I was born on a stormy New Year’s Day, and my sister Gina followed five minutes later. They tell me I fretted and sobbed, stopping only when they placed her in the crib beside me. That's the way it was with us always: neither ever felt complete without the other close by.
We slept in the same bed until we were nine or ten, often singing ourselves to sleep or making up bedtime stories for each other. I can still remember the comforting sensation of her breath on the back of my neck, as we slept with arms and legs entwined.
One year during the school holidays, our parents managed to acquire a mobile home by the lake. We were to have it for the whole summer. It wasn’t far from the city, but was far enough away to feel like a different world to us. Dad had to work but he came down to stay at weekends. Gina and I spent almost every minute outdoors. We filled our days paddling in the lake, skimming stones, calling out across the water to hear our voices echo eerily back from the cliffs on the distant shore. Occasionally as a special treat, Dad would bring us to the nearby hotel for dinner. How happy we were then, with a long summer of freedom and adventure stretching out ahead of us.
Aunty Joyce sometimes came to stay for a few days. Dad called her Aunty Joy and she lived up to this name in almost everything she did. She was our Godmother and favourite aunt and loved to buy us presents. For our twelfth birthday she gave us each a silver identity bracelet with our names engraved, so she could tell us apart, she said, laughing. When we put them on we swore a childish oath never take them off again as long as we lived.
One glorious summer morning we begged Mum to bring us for a picnic to the woods at the far end of the lake. It was the last week of our holidays and Dad had already gone back to work. Auntie Joy was there, as eager for the hike as Gina and me, and eventually Mum agreed. As we made our way along the trail, the mobile home became no more than a speck in the distance. We had never come this far before and it was a great adventure, exploring this new territory. Running on ahead of Mum and Auntie Joy, we hid behind the huge boulders and splashed our way across the little streams that here and there trickled across our path. When we came to the small beach at the head of the lake, we settled there for our picnic.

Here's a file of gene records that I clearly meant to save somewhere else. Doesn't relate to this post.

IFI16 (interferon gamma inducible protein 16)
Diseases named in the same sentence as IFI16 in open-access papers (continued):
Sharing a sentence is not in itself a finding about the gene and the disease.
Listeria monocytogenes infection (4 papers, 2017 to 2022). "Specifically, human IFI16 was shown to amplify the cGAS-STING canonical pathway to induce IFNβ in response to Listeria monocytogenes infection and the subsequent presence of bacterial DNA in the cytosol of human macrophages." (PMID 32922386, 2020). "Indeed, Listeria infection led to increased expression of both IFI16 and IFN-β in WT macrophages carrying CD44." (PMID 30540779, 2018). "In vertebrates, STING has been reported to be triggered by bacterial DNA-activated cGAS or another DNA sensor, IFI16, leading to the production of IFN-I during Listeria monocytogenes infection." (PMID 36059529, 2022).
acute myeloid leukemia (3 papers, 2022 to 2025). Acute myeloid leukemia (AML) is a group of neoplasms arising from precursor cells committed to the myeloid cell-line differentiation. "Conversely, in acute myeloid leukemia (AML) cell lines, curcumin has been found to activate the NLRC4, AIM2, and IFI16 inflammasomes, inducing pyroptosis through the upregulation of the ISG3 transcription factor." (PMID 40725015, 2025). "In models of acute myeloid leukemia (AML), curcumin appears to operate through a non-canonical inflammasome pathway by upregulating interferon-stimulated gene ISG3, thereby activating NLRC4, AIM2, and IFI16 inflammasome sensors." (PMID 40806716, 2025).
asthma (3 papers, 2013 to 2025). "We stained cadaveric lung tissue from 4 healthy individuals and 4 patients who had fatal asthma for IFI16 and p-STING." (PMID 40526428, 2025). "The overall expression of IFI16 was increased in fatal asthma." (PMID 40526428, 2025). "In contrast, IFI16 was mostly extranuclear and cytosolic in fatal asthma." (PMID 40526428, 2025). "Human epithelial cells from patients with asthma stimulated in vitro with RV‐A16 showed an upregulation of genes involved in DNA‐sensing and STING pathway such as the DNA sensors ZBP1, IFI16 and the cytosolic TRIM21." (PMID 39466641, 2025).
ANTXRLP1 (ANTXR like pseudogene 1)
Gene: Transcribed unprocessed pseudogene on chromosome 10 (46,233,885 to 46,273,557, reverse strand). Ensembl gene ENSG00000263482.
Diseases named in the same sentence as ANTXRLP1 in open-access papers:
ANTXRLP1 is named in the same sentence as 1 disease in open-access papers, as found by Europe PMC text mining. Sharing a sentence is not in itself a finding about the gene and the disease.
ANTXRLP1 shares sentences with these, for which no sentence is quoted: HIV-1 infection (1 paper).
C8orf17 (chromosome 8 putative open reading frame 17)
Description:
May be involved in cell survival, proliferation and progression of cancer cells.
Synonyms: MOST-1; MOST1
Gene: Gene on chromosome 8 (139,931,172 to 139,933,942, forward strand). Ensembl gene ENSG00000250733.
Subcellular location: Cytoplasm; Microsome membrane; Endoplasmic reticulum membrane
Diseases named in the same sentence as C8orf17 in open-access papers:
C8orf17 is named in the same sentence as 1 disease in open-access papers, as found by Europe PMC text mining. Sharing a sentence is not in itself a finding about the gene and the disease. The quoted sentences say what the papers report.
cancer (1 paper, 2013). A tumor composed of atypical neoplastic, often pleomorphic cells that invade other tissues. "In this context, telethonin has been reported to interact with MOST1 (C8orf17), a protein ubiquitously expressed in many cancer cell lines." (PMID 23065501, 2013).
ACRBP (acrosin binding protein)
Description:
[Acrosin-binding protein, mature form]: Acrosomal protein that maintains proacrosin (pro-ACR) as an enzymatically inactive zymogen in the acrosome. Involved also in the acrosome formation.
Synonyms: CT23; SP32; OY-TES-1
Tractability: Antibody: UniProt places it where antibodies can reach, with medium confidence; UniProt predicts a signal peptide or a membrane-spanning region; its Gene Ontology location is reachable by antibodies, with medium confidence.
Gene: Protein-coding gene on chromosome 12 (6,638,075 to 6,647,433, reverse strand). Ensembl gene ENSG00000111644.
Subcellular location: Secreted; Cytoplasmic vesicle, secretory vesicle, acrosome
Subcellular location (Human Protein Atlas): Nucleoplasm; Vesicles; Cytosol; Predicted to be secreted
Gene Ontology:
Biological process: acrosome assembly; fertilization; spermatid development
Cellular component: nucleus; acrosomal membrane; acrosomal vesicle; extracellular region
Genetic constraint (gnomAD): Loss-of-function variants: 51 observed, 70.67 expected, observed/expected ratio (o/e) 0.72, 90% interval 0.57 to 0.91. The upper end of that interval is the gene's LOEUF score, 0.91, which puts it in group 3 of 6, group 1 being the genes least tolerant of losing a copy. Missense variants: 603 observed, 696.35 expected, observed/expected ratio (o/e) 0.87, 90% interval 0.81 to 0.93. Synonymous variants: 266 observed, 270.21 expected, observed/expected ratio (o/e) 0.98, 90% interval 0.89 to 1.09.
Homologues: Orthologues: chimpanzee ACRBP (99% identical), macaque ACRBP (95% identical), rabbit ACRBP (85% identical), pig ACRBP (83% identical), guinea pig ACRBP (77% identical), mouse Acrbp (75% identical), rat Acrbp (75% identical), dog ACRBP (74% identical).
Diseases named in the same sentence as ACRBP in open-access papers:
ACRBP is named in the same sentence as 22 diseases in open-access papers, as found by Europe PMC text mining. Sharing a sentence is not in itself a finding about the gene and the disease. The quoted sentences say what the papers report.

After lunch, as the day grew hotter, Mum and Aunty Joy set out their blankets and lay in the sun. Gina and I flew around the place, exploring here, collecting coloured pebbles there, running up and back to the woods gathering pine cones and keeping an eye out for the deer and rabbits that Dad had told us lived in the woods. The heat got to us too and we sat down to examine our collected treasures. We soon became restless again and, bored with that game, decided to go for a paddle in the lake. We changed into our bathing suits and Gina led the way, with me following not more than two yards behind.
To this day I do not know how I lost her. One second she was knee deep in the water squealing at the coldness of it and the next she was gone. I thought she was playing a trick on me and I called her name, telling her not to be so mean. I called her again and again, louder each time. Mum and Joy came running, screaming, frantically searching the water, but she was gone from our sight. Not even a ripple disturbed the surface to suggest where she might be.
And then I felt it. I felt her gasping for breath and instead, breathing in water. I felt her pain as she fell weightless and helpless, the current sucking her under and tossing her about like a piece of flotsam. I felt the pull on my spirit as she died, oh my God how I felt it, an icy grip reaching into the very core of my being and wrenching it in two. I howled a deep, primeval howl, and screamed her name one last time, to be answered only by the lonely echo of my own voice.